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On the Road: Keys' Katz talks Classic, cleats

After success with Team Israel, left-hander traded to O's for slots
After pitching in the 2017 WBC, Alex Katz was dealt by the White Sox for international signing bonus slots. (Matt Roberts/Getty Images)
August 4, 2017

Alex Katz, currently pitching out of the Frederick Keys' bullpen, is just two years removed from his professional debut. But it's been an eventful two years, encompassing entrepreneurial endeavors and multiple varieties of international intrigue.

Alex Katz, currently pitching out of the Frederick Keys' bullpen, is just two years removed from his professional debut. But it's been an eventful two years, encompassing entrepreneurial endeavors and multiple varieties of international intrigue.

Katz, a 22-year-old southpaw, was born in Long Island, New York, and went on to attend St. John's University. His comparatively small stature -- Katz is listed, perhaps generously, at 5-foot-11 -- was never something he considered to be a detriment.

"I always knew I had a strong arm," said Katz, who grew up as a Billy Wagner-idolizing New York Mets fan. "But not until the end of high school, when I started seeing scouts coming to games, did I realize I could continue playing into the professional ranks…. Thank God I'm a lefty. Being a lefty definitely helps, as you don't have to be as tall or throw as hard."
The Chicago White Sox drafted him in the 27th round of the 2015 Draft, and he made his professional debut that summer. 2016 was spent primarily with the Class A Kannapolis Intimidators, where he struck out 50 batters over 49 2/3 innings en route to a 3.30 ERA. The subsequent offseason would be an eventful one. Katz pitched for Team Israel in the 2017 World Baseball Classic, an opportunity he'd long dreamed about.
"[Team Israel] was actually in the [World Baseball Classic] qualifiers in Jupiter, Florida in 2012. They were trying to qualify for the 2013 World Baseball Classic," said Katz. "I was only a freshman in college at St. John's at that point. I emailed the president of the Israel Baseball Association and said, 'I don't know how the process works. I know there aren't many Jewish professional baseball players. Am I able to play even though I'm in college?' And he said, 'That might be a conflict of interest with the NCAA, but we'll definitely follow you throughout your career, and when the next one comes around we'll get back in touch.'"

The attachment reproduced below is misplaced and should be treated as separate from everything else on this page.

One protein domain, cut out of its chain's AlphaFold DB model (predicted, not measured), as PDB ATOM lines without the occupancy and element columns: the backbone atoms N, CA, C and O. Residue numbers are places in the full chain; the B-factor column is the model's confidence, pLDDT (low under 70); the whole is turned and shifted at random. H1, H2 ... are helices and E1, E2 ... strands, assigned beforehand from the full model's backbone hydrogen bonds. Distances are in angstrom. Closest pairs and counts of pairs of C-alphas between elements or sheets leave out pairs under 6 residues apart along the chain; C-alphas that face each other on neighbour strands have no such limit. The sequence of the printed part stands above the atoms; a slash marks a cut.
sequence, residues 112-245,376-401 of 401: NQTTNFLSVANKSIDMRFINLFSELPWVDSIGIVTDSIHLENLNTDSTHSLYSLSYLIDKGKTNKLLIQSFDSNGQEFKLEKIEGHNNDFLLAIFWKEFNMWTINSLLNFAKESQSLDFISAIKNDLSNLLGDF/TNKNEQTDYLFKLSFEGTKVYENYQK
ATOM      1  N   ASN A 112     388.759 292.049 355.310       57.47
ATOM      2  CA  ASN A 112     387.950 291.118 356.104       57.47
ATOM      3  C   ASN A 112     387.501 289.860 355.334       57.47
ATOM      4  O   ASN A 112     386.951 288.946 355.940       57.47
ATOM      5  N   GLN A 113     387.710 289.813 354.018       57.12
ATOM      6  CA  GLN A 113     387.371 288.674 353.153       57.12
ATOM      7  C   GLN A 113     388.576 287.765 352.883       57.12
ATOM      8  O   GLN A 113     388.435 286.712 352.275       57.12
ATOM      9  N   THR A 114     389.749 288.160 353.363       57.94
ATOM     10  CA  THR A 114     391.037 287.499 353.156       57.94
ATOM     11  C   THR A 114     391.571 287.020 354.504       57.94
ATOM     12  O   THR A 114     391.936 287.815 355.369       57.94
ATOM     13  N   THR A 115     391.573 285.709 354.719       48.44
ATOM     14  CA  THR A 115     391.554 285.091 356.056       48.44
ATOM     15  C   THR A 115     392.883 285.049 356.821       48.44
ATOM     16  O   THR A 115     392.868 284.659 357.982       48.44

Indeed they did, during the tail end of Katz's 2016 campaign.
"Literally the second I saw that, I responded 'Yes, I'd love to play' and I ended up playing in the qualifiers [at Brooklyn's MCU Park]. We won all three games, and then I was invited to come back for the main tournament in March, which was definitely a thrill -- definitely one of the greatest baseball experiences I've ever had."
2017 Road Trip
Team Israel, overwhelming underdogs as they entered the tournament, quickly became a feel-good story. In the first round, held in Seoul, South Korea, they defeated the third-ranked South Koreans on their home turf as well as fourth-ranked Chinese Taipei and ninth-ranked Netherlands. They then advanced to the second round, held in Tokyo, ultimately finishing sixth in the tournament. Perhaps their success, at least in part, can be attributed to a well-publicized good luck charm.
"Cody Decker, he's in Triple-A with the Mets right now. Very funny guy. Twitter superstar," said Katz, who pitched 3 1/3 scoreless innings in the tournament. "So I guess being a Twitter superstar got him some sort of endorsement. Mensch on the Bench. They gave him a mini [mensch] for qualifiers. The mensch had his own locker in the clubhouse in Brooklyn. And every day we would give it a gift. So one day he got red wine, another day some gelt…. It got a lot of attention. More attention than some of the players on the team."
Katz began the 2017 campaign back in Kannapolis. Approximately five weeks into the season, he was traded to the Baltimore Orioles organization in exchange for two international signing bonus slots. These slots, which give teams more flexibility in signing international talent, were valued at over $750,000.
"It's kind of a cool feeling, because you know that someone wants you. They're investing in you," said Katz, on the sensation of being traded. "I mean, at the same time, you're thinking about a new organization. It can get kind of nerve-wracking for most people. But I just tried to think about the positives, like it's a good opportunity for me. I finished last year in the Carolina League [with Winston-Salem], so [Frederick] is not too big an adjustment.
"Right when I learned I got traded, over the phone, I kind of wondered what for," he continued. "And it wasn't announced until an hour later. I looked on Twitter to see what I was traded for. They traded up two slots worth almost a million dollars, and it ended up saving the White Sox over a million and a half dollars with some of the signings that they had."
Katz is now sporting Orioles orange, and has the shoes to match. He and a friend, Anthony De Lucia, have started the cleat customization service KD Custom Kicks.
Tweet from @KDcustomkicks: Custom @UABaseball cleats for @Orioles prospect and current @FrederickKeys pitcher Alex Katz (@kittyelgato12) #KDCustomKicks #CustomCleats
Aaron Judge, Clint Frazier. A lot of Minor League guys, some college guys."
Clearly, Katz has had a busy year. So what's next?
"I'm just gonna try to play baseball as long as I can," he said. "That was always my dream growing up, to play baseball. I know I was blessed with a good left arm, so I got to take advantage of that and get the most out of it. I'm definitely enjoying the grind."

Benjamin Hill is a reporter for and writes Ben's Biz Blog. Follow Ben on Twitter @bensbiz.